Republicans promise to bring down the cost of health insurance for millions of Americans by repealing Obamacare.
But in the race to make insurance premiums cheaper, they ignore a more ominous number — the $3.2 trillion-plus the U.S. spends annually on health care overall.
Republicans are betting it’s smart politics to zoom in on the pocketbook issues affecting individual consumers and families. But by ignoring the mounting expenses of prescription drugs, doctor visits and hospital stays, they allow the health care system to continue on its dangerous upward trajectory.
That means that even if they fulfill their seven-year vow to repeal Obamacare and rein in premiums for some people, the nation’s mounting costs are almost sure to pop out in other places — including fresh efforts by insurers and employers to push more expenses onto consumers through bigger out-of-pocket costs and narrower benefits.
As a presidential candidate, Donald Trump didn’t talk much about health care in 2016 — not compared to the border wall, jobs, or Hillary Clinton’s emails. But the final days of the campaign coincided with the start of the Obamacare sign-up season — and Trump leapt to attack what he called “60, 70, 80, 90 percent” premium increases. Big spikes did occur in some places, but they weren’t the rule, and most Obamacare customers got subsidies to defray the cost.
But the skyrocketing premium made a good closing message for Trump — and Republicans have stuck with it.
“The Republicans decoded: What is the single, 10-second thing that says why you are running against the Affordable Care Act?” said Bob Blendon, an expert on health politics at the Harvard T.H. Chan School of Public Health. “Premiums became the face of what’s wrong.”
The GOP approach differs from the tack Democrats took when they pushed for the Affordable Care Act back in 2009-10. That debate was about covering more Americans — and about “bending the curve” of national health care spending, which eats up an unhealthy portion of the economy.
Conservatives like Sen. Ted Cruz of Texas argue that Obamacare failed to achieve its promise to bring down costs.
“The biggest reason that millions of people are unhappy with Obamacare is it’s made premiums skyrocket,” said Cruz, who is leading a small band of conservatives trying to pull the Senate repeal bill to the right as leaders seek to cobble together 50 votes. “We’ve got to fix that problem that was created by the failing policies of Obamacare.”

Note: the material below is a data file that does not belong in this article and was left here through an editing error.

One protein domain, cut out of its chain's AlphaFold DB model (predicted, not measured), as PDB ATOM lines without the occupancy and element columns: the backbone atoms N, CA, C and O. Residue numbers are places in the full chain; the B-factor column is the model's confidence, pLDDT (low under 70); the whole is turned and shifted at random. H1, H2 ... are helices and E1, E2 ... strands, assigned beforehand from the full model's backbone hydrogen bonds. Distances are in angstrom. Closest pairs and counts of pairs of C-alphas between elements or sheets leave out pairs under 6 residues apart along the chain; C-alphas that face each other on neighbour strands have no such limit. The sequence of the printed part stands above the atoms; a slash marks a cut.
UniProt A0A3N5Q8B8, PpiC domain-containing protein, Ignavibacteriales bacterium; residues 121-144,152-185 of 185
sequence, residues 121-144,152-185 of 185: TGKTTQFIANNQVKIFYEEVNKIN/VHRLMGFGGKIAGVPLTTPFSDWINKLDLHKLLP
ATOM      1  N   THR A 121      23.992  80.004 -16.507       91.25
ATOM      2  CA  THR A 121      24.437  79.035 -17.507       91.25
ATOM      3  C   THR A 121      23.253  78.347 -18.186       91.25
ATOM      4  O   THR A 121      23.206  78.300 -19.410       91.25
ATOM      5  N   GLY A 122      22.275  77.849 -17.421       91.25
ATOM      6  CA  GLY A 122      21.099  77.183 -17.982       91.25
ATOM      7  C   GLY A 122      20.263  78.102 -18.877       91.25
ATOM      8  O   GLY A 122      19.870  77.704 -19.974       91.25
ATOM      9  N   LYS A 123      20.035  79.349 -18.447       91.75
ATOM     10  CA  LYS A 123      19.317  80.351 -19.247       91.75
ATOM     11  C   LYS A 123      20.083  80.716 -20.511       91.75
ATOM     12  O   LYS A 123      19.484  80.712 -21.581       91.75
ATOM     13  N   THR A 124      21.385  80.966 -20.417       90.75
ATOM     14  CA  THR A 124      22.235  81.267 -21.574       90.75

The answer, he says, is getting government out of the way. Conservatives want to free insurers from many of the coverage requirements and consumer protections in Obamacare. That means they could sell plans that wouldn’t cover as comprehensive a set of benefits — but they’d be cheaper.
Even some prominent critics of the Affordable Care Act think that’s not getting at the heart of the U.S. health care problem, even if it sounds good to voters.
“Too many in the GOP confuse adjustments in how insurance premiums are regulated with bringing competitive pressures to bear on the costs of medical services,” the American Enterprise Institute’s James Capretta wrote in a recent commentary for Real Clear Health. “They say they want lower premiums for consumers, but their supposed solution would simply shift premium payments from one set of consumers to another.”
The Congressional Budget Office has not yet evaluated how the House repeal bill, which narrowly passed, or the Senate companion legislation, which is still being negotiated, would affect overall health spending in coming years. It is already a sixth of the U.S. economy — more than 17 cents out of every dollar — and spending is still growing, partly because of an aging population.